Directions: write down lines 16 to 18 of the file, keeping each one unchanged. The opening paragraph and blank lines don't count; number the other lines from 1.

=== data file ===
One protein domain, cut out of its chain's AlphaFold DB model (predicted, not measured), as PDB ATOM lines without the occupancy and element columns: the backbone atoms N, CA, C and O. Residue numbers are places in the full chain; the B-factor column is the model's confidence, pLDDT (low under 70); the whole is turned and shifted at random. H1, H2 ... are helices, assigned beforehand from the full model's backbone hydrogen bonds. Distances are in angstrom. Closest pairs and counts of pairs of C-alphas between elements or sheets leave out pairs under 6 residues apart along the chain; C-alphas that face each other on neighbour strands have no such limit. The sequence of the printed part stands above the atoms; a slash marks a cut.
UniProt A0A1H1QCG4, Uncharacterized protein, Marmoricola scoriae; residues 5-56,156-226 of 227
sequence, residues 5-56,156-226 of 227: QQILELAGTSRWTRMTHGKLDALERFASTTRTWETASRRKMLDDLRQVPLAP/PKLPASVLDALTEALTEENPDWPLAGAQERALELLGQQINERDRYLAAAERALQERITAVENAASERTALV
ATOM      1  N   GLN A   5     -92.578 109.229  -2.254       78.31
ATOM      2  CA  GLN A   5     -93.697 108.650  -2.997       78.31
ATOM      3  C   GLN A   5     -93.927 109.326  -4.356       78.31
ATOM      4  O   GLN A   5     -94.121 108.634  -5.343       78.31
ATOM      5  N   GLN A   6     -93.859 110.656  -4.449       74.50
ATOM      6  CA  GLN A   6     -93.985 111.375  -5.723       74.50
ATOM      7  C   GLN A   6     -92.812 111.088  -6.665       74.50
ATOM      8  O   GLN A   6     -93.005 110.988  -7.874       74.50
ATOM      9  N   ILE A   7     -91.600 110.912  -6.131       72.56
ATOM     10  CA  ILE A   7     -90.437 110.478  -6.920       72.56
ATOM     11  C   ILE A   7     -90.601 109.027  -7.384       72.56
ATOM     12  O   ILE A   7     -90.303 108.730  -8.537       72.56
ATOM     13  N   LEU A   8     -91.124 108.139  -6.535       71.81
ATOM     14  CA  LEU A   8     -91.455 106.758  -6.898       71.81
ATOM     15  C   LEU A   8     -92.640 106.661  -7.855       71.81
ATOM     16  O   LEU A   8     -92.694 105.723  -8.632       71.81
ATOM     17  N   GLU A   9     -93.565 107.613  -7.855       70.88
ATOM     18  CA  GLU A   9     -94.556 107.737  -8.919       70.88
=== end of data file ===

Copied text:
ATOM     14  CA  LEU A   8     -91.455 106.758  -6.898       71.81
ATOM     15  C   LEU A   8     -92.640 106.661  -7.855       71.81
ATOM     16  O   LEU A   8     -92.694 105.723  -8.632       71.81